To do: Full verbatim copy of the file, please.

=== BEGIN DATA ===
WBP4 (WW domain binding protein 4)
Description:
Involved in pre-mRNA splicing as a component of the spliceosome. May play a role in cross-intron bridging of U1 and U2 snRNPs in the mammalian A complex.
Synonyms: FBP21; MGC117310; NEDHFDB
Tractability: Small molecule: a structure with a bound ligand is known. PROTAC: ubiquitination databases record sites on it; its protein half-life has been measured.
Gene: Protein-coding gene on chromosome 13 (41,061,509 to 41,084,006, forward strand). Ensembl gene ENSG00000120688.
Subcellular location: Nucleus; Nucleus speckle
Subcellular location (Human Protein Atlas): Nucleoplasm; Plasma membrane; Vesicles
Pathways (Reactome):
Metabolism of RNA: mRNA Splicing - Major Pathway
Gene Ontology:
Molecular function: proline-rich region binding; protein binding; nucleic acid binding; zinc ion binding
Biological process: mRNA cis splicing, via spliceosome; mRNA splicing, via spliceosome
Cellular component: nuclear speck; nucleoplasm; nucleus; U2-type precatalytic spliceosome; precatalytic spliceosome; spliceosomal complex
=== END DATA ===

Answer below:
WBP4 (WW domain binding protein 4)
Description:
Involved in pre-mRNA splicing as a component of the spliceosome. May play a role in cross-intron bridging of U1 and U2 snRNPs in the mammalian A complex.
Synonyms: FBP21; MGC117310; NEDHFDB
Tractability: Small molecule: a structure with a bound ligand is known. PROTAC: ubiquitination databases record sites on it; its protein half-life has been measured.
Gene: Protein-coding gene on chromosome 13 (41,061,509 to 41,084,006, forward strand). Ensembl gene ENSG00000120688.
Subcellular location: Nucleus; Nucleus speckle
Subcellular location (Human Protein Atlas): Nucleoplasm; Plasma membrane; Vesicles
Pathways (Reactome):
Metabolism of RNA: mRNA Splicing - Major Pathway
Gene Ontology:
Molecular function: proline-rich region binding; protein binding; nucleic acid binding; zinc ion binding
Biological process: mRNA cis splicing, via spliceosome; mRNA splicing, via spliceosome
Cellular component: nuclear speck; nucleoplasm; nucleus; U2-type precatalytic spliceosome; precatalytic spliceosome; spliceosomal complex